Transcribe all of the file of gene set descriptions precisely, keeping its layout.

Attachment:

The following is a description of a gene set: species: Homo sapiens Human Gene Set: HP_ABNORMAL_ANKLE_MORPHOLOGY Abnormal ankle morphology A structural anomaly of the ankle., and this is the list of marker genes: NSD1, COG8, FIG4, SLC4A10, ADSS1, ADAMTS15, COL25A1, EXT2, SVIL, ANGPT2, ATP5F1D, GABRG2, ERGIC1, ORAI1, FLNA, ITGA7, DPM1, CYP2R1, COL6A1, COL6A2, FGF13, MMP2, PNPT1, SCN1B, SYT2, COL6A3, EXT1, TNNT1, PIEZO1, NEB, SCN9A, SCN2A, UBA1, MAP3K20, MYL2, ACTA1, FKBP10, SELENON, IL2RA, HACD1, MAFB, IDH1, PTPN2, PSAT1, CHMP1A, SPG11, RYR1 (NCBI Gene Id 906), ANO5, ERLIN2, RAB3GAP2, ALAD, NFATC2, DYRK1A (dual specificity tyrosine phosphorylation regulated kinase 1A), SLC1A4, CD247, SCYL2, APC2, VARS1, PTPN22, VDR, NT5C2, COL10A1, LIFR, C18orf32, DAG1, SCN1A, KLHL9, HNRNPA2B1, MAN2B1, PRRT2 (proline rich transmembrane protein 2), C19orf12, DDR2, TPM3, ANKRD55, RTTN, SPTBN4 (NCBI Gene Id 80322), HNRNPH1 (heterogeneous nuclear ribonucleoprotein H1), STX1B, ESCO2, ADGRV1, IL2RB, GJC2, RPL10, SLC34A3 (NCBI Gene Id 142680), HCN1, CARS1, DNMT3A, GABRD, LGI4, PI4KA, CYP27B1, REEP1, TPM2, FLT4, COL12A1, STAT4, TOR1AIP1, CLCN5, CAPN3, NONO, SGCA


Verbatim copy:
The following is a description of a gene set: species: Homo sapiens Human Gene Set: HP_ABNORMAL_ANKLE_MORPHOLOGY Abnormal ankle morphology A structural anomaly of the ankle., and this is the list of marker genes: NSD1, COG8, FIG4, SLC4A10, ADSS1, ADAMTS15, COL25A1, EXT2, SVIL, ANGPT2, ATP5F1D, GABRG2, ERGIC1, ORAI1, FLNA, ITGA7, DPM1, CYP2R1, COL6A1, COL6A2, FGF13, MMP2, PNPT1, SCN1B, SYT2, COL6A3, EXT1, TNNT1, PIEZO1, NEB, SCN9A, SCN2A, UBA1, MAP3K20, MYL2, ACTA1, FKBP10, SELENON, IL2RA, HACD1, MAFB, IDH1, PTPN2, PSAT1, CHMP1A, SPG11, RYR1 (NCBI Gene Id 906), ANO5, ERLIN2, RAB3GAP2, ALAD, NFATC2, DYRK1A (dual specificity tyrosine phosphorylation regulated kinase 1A), SLC1A4, CD247, SCYL2, APC2, VARS1, PTPN22, VDR, NT5C2, COL10A1, LIFR, C18orf32, DAG1, SCN1A, KLHL9, HNRNPA2B1, MAN2B1, PRRT2 (proline rich transmembrane protein 2), C19orf12, DDR2, TPM3, ANKRD55, RTTN, SPTBN4 (NCBI Gene Id 80322), HNRNPH1 (heterogeneous nuclear ribonucleoprotein H1), STX1B, ESCO2, ADGRV1, IL2RB, GJC2, RPL10, SLC34A3 (NCBI Gene Id 142680), HCN1, CARS1, DNMT3A, GABRD, LGI4, PI4KA, CYP27B1, REEP1, TPM2, FLT4, COL12A1, STAT4, TOR1AIP1, CLCN5, CAPN3, NONO, SGCA